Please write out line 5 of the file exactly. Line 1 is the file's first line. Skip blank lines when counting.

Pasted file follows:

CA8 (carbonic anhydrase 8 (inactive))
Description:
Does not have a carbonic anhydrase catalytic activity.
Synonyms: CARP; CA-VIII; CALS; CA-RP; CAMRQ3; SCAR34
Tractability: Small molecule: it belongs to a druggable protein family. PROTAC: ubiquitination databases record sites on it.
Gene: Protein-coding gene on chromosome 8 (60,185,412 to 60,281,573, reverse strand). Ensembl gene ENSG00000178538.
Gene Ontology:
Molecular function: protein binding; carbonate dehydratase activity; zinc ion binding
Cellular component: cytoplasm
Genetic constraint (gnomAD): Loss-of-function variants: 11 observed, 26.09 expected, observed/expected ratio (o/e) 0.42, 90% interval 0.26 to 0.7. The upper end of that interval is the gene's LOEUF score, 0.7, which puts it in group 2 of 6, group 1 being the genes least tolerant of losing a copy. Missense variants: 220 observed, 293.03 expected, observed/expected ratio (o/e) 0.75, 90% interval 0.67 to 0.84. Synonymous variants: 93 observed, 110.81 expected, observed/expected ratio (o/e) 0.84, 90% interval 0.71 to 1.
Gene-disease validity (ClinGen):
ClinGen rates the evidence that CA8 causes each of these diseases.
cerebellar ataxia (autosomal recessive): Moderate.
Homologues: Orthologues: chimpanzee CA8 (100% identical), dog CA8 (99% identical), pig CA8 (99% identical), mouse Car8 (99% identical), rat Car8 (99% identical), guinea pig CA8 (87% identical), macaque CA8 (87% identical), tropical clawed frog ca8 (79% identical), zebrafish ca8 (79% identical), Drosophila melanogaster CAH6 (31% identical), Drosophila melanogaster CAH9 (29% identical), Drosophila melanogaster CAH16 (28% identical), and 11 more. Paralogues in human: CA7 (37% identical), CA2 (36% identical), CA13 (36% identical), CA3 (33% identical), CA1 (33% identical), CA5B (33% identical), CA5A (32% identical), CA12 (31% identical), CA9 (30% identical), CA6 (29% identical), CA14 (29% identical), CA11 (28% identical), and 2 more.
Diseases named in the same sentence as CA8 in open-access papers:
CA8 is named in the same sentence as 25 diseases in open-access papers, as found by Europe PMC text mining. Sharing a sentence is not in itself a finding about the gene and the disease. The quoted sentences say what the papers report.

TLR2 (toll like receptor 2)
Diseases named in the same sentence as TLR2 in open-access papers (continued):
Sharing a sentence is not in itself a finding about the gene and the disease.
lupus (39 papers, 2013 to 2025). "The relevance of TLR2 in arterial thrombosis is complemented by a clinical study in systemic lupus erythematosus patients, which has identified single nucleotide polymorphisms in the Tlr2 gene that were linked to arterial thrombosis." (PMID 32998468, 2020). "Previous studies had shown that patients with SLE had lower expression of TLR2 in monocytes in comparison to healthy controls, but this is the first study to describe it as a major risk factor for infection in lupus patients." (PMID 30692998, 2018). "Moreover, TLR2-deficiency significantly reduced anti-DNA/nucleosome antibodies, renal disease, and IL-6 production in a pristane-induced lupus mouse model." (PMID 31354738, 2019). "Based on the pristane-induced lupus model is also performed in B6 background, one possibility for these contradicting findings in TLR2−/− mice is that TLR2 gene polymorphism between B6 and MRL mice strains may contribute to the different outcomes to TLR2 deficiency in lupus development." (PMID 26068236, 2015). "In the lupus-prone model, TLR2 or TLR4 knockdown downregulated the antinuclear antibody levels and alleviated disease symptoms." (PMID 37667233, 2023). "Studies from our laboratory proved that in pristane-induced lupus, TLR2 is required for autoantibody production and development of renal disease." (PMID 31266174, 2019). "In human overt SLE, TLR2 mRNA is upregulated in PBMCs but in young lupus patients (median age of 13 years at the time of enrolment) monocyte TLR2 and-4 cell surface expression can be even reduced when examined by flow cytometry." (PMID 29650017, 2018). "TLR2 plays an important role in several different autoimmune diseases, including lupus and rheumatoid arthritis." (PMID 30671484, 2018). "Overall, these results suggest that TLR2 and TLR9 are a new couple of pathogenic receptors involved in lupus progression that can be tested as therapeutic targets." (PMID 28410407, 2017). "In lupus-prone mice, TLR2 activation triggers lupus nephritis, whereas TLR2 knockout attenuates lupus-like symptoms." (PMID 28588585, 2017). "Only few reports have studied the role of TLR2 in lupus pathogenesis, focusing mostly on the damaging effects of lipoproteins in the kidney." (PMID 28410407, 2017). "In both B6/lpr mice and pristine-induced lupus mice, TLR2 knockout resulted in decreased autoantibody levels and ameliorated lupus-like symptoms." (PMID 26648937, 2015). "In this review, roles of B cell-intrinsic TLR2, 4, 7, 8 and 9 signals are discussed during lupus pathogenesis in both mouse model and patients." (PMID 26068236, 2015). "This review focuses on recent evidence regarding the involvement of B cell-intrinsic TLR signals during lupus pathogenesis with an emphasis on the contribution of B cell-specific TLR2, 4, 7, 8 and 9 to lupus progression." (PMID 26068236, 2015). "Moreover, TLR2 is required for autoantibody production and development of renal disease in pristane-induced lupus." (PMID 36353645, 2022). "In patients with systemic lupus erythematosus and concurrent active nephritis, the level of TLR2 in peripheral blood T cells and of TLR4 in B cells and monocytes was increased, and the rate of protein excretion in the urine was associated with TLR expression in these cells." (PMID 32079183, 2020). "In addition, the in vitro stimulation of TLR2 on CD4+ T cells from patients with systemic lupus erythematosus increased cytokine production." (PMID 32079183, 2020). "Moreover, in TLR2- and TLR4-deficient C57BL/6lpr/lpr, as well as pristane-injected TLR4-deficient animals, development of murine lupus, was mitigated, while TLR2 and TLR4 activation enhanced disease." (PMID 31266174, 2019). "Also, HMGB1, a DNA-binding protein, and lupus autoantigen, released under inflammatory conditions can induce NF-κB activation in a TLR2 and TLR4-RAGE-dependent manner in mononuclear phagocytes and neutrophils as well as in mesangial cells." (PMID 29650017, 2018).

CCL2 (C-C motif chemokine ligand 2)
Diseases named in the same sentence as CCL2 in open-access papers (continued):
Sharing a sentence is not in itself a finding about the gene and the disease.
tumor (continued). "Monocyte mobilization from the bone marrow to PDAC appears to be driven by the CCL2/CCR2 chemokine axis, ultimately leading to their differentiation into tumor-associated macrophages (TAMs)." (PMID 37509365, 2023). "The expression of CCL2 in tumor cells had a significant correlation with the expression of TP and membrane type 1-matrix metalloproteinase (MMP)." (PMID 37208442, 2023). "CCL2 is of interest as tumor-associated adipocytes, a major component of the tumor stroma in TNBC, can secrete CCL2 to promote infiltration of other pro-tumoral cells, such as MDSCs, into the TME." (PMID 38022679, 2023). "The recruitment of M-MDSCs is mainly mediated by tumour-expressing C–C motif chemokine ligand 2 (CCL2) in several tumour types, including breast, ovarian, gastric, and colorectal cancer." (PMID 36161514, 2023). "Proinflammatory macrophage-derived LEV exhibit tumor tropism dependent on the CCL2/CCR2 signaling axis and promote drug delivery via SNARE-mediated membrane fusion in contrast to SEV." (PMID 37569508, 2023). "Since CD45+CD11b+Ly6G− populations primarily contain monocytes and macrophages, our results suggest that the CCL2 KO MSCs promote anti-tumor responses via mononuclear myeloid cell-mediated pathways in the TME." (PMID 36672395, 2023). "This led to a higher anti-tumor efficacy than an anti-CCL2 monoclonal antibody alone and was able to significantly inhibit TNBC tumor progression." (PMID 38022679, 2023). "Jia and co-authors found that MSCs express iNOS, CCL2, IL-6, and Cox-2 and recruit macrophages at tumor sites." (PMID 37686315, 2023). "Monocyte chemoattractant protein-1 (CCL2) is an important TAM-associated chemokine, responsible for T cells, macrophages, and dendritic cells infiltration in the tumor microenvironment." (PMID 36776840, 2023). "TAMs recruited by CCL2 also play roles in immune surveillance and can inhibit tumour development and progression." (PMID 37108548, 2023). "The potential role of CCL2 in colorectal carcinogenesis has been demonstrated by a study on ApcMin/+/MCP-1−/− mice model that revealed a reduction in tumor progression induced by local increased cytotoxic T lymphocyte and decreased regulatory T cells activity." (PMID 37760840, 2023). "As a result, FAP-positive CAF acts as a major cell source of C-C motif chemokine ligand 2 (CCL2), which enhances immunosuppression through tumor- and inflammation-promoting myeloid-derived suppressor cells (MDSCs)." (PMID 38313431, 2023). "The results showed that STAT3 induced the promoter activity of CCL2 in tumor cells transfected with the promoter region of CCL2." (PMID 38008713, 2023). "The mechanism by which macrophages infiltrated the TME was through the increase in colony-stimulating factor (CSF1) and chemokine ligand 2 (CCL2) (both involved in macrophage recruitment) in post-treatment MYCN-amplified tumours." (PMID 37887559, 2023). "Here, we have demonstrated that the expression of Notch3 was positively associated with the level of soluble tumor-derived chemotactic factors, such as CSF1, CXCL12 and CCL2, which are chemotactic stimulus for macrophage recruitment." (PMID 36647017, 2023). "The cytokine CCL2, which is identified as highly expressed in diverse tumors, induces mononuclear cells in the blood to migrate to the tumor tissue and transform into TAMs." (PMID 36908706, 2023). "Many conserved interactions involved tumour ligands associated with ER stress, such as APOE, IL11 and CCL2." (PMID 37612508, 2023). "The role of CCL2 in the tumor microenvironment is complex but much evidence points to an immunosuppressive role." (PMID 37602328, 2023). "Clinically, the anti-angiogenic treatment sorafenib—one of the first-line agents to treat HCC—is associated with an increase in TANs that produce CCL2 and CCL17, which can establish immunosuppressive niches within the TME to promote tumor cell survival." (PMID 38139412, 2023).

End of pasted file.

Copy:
Tractability: Small molecule: it belongs to a druggable protein family. PROTAC: ubiquitination databases record sites on it.